Omicron boosters probably aren’t very effective against mild Covid illness, but will likely prevent hospitalizations, experts say

Omicron boosters probably aren’t very effective against mild Covid illness, but will likely prevent hospitalizations, experts say

Key Points

  • When compared to those who are unvaccinated, the CDC discovered that the omicron COVID boosters are less than 50% effective against mild sickness across practically all adult age categories.
  • However, those who received the boosters fared better than those who simply received the older vaccinations, as their protection rose from 28% to 56%.
  • Hospitalization was not examined in the trial, but experts think the shots will offer excellent protection against negative consequences.

However, experts predict that the new omicron-Covid boosters will help keep the elderly and other vulnerable populations out of hospitals this winter, even though they are probably not particularly successful in preventing Covid infections and mild illnesses.


The boosters are less than 50% effective against mild sickness across nearly all adult age categories, according to a real-world study by the Centers for Disease Control and Prevention published this week. This is when compared to people who are unvaccinated.

When given as their fourth dose, the booster was 19% more effective than the unvaccinated at avoiding mild sickness in seniors. On the fifth dose, it had a 23% success rate against moderate sickness.

People who received the boosters fared better than those who did not, despite the vaccine’s modest benefit against mild sickness. Depending on the age and when the last dosage was administered, the booster enhanced people’s protection against mild sickness by 28% to 56% in comparison to those who just received the old shots.

To achieve the high levels of protection provided by the vaccines displayed in late 2020 and early 2021, the Food and Drug Administration approved the boosters in late August. The vaccinations were then more than 90% efficient at preventing infection. However, the CDC’s initial real-world data shows that the boosters aren’t living up to those high promises.

John Moore, a professor of microbiology and immunology at Weill Cornell Medical College, stated that although the boosters provide some additional protection, they are not a very effective kind of defense against infection.

According to Moore, those who are more susceptible to COVID should get a booster because it only slightly improves protection. But he added that since the boosters aren’t very effective at preventing infection, common-sense precautions like masking and avoiding crowded places still serve as useful tools for vulnerable groups.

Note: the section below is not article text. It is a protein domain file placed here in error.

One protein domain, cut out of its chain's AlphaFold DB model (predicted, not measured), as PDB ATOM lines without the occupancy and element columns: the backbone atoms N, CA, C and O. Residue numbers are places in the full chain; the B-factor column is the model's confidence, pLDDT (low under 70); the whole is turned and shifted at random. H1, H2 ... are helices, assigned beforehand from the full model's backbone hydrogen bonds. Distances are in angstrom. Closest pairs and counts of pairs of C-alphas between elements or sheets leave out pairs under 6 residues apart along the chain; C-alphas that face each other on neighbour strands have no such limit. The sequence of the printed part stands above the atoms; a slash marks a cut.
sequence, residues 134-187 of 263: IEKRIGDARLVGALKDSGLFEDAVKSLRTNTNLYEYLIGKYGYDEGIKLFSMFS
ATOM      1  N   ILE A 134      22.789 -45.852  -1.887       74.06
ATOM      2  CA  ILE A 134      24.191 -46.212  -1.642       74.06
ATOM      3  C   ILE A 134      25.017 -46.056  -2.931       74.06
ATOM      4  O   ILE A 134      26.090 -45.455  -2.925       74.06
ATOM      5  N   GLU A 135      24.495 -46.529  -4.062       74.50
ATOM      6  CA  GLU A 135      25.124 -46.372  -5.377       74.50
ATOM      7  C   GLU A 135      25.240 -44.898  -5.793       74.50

When Omicron BA.5 was prevalent from September to November, the CDC focused its investigation on over 360,000 people with healthy immune systems who tested positive for Covid at retail pharmacies. The subjects either received the booster shot, two or more doses of the previous vaccinations, or they were not immunized at all. The individuals who tested positive for COVID were then contrasted with those who did not.

It is still unknown whether the boosters will offer better protection against hospitalization than the old shots because the study did not assess how well the boosters performed against severe disease. In a statement, the CDC promised to share information on more serious outcomes as soon as it is available.

In a period of highly immunologically evasive omicron subvariants, Andrew Pekosz, a virologist at Johns Hopkins University, said that the fact that the shots offer some protection against infection is a solid indication that they will offer robust protection against hospitalization. According to him, immunizations have always worked better against severe illnesses than mild illnesses.

“It’s preferable to nothing.” It doesn’t necessarily indicate that the level of protection against infection is really great, according to Pekosz. Then, I would anticipate seeing substantially more protection against hospitalization or mortality.

Since the antibodies that block infection merely diminish over time, Dr. Paul Offit, a member of the FDA’s vaccine advisory council, claimed that aiming to prevent mild sickness is not a workable public health strategy.

“In the omicron subvariant period, protection against mild disease really isn’t that good.” Offit, a specialist in infectious diseases at Children’s Hospital of Philadelphia who worked on the rotavirus vaccine, stated that the aim was to provide protection against serious illness.

The data, according to Dr. Celine Gounder, a senior public health fellow at the Kaiser Family Foundation, are not alarming. Even a little reduction in risk at the individual level can have a substantial positive impact on population-level public health.

Given that the elderly account for 90% of COVID deaths, Gounder said it would be substantial to cut the risk among them by even 30% or 20%. For me, the most important thing is if you can keep the 65-year-old out of the hospital.

The boosters, also known as bivalent vaccines, target both the 2019 Covid strain that initially appeared in Wuhan, China and Omicron BA.5. The initial doses, also known as monovalent vaccinations, only contain the first strain of Covid.

The effectiveness of the boosters against more immune-evasive omicron subvariants, including BQ.1 and BQ.1.1, which are currently prevalent in the U.S., is still unknown. Early results from human trials, according to Pfizer and Moderna last week, reveal that the boosters trigger an immune response against these subvariants.

According to CDC data, 35 million out of the 41 million people who are eligible for the new booster have already received it. A little over 30% of seniors have had the shot.

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